HC Deb 16 April 1875 vol 223 cc1113-4

asked the Vice President of the Council, What are the steps, if any, which the Government intend taking to give effect to the suggestions made by a deputation from several large towns, introduced to him in January last, with respect to the obstacles presented by inefficient private schools to the enforcing of attendance at Board Schools?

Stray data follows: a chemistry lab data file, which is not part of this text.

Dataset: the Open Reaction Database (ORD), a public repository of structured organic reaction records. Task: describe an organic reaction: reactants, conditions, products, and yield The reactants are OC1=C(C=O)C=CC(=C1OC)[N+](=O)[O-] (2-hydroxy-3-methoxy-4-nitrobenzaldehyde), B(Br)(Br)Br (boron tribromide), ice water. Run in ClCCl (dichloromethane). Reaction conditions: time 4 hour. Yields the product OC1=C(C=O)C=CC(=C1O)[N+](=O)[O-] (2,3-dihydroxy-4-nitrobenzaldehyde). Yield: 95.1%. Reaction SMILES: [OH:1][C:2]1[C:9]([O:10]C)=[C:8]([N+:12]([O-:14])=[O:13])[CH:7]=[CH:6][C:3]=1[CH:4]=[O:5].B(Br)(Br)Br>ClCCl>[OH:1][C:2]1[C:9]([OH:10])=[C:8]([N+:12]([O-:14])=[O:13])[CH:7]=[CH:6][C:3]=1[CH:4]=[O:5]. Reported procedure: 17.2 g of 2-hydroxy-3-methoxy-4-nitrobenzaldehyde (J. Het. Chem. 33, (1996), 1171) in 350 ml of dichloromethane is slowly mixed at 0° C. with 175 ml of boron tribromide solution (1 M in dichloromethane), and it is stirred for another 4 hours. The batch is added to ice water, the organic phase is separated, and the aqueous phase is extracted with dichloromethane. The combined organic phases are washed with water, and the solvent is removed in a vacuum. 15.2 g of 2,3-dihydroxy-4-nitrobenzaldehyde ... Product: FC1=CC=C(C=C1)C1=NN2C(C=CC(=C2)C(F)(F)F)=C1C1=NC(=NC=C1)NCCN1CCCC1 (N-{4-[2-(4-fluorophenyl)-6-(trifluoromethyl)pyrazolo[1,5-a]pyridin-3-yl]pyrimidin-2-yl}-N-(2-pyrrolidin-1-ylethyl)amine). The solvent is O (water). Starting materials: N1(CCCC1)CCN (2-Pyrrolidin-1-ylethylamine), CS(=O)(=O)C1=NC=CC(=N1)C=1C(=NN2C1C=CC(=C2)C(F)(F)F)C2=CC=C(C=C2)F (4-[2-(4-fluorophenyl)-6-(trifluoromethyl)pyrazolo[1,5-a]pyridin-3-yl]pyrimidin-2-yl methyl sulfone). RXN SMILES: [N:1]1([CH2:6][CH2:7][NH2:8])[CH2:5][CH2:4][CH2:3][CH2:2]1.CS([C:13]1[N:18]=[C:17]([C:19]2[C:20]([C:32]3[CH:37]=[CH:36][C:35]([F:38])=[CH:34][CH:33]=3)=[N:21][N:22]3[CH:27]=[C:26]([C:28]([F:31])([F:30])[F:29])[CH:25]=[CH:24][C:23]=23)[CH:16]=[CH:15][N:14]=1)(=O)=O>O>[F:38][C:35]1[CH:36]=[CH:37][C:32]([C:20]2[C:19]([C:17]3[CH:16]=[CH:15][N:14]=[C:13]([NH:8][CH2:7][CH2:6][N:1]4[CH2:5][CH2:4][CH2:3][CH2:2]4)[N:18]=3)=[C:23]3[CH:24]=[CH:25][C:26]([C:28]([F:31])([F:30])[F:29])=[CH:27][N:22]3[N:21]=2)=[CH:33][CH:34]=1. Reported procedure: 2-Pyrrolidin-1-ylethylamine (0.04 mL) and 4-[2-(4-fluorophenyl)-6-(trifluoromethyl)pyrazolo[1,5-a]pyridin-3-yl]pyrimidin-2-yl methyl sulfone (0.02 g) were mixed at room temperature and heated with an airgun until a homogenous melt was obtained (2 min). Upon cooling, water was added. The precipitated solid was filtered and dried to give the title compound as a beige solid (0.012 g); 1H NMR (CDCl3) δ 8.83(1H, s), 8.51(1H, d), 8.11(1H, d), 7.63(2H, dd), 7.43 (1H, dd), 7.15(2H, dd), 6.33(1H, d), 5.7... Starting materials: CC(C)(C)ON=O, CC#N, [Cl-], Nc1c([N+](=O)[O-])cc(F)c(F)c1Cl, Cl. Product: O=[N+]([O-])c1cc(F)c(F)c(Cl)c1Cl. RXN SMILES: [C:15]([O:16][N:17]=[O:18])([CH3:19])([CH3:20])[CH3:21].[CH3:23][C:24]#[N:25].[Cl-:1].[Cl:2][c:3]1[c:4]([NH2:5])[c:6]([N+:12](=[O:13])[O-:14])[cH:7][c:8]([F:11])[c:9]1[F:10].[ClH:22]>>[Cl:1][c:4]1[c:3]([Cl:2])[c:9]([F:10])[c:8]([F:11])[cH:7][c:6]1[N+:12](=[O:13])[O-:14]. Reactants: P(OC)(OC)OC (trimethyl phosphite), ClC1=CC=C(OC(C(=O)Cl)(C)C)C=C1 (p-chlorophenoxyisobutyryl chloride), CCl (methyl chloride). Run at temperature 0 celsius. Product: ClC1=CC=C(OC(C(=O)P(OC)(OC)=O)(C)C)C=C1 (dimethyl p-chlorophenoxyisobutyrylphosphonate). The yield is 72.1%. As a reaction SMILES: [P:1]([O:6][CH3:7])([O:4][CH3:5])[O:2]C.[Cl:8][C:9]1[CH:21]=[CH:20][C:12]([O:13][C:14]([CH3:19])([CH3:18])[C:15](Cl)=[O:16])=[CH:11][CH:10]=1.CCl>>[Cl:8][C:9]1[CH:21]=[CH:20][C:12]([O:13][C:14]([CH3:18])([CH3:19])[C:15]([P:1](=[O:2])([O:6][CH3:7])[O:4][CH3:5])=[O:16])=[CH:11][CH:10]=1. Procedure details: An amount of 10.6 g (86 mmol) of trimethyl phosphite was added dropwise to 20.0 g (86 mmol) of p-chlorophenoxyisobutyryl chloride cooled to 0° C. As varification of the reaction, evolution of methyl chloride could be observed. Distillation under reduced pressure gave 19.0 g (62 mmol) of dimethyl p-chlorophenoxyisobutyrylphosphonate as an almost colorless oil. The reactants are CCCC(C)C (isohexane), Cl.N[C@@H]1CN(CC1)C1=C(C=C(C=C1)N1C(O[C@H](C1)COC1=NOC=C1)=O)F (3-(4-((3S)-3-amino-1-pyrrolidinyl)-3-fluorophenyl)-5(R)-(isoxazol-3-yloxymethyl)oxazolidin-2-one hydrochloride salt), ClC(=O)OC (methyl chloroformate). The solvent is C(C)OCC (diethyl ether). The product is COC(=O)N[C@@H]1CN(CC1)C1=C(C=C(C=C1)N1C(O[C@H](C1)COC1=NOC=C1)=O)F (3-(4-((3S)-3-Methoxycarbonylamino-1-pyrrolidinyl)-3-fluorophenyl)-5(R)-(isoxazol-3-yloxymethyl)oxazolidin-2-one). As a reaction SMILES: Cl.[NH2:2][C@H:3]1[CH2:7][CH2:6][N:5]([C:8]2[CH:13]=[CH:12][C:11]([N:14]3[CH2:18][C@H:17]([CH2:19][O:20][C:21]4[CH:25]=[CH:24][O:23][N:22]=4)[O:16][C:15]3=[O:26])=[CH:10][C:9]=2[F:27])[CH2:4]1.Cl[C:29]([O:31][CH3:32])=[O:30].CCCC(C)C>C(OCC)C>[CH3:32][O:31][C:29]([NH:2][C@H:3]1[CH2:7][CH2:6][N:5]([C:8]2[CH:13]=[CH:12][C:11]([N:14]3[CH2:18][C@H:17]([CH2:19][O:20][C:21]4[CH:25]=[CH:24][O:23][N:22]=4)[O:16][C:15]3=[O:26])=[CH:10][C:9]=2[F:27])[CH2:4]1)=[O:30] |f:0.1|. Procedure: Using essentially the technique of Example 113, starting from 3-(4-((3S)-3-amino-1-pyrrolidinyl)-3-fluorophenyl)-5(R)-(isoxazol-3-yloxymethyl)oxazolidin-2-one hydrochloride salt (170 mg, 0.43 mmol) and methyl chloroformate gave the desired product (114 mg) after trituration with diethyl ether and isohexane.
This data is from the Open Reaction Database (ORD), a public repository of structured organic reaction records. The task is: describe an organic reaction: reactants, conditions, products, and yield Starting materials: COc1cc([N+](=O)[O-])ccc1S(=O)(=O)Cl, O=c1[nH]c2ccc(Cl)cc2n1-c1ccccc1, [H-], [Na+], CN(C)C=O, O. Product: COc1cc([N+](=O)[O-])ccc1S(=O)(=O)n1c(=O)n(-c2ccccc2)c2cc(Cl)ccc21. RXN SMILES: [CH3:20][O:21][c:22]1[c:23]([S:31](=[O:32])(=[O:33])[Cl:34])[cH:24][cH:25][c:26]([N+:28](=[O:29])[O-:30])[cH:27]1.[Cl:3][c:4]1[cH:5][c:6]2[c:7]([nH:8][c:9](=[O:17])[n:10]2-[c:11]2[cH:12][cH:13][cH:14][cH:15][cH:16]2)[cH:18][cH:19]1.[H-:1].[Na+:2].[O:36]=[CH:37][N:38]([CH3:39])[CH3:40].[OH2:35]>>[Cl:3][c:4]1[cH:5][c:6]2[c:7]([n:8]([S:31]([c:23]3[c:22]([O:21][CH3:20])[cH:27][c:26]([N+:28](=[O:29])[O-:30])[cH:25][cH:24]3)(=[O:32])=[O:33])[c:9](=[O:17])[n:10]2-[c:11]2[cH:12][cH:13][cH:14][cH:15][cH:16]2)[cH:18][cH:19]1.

Sir, this subject is a large and a difficult one, and has for some time engaged the attention of the Government. These private adventure schools—that is, schools frequented by the same classes as attend the public elementary schools, but kept by private individuals for their own profit and receiving no public money—are numerous, and are said to be increasing in towns where direct compulsion is in force. Though some are held to be fairly good, many are reported to be very bad as respects teaching, and to be wretched and unhealthy in their accommodation for the children. The question was well brought before us some two or three months ago by an influential and able deputation of leading members of school boards, who stated that these schools were more and more used as a means of evading the operations of the compulsory bye-laws, as they are not open to inspection and need not keep any register of attendance. We have been asked by means of new legislation to secure the regular inspection of all these private schools, and to treat attendance at an uncertified private adventure school as absence from school and therefore as a punishable offence. The House will at once see from this that the subject is a very serious one, and I am bound to say that many authorities on education matters on school boards and elsewhere consider that premature interference with these schools and additional interference with the choice and school by a parent would largely increase the difficulties of carrying out the bye-laws for compulsory school attendance. Anyhow, before any decision is adopted by Government, either in favour of or against legislative dealing with private adventure schools, we are of opinion that most careful inquiries must be made respecting the matter in all parts of the country, and we are taking and shall take all necessary steps to inform ourselves thoroughly respecting it. But we do not consider that during this Session we shall be in a position to state what course we think it will be desirable to adopt.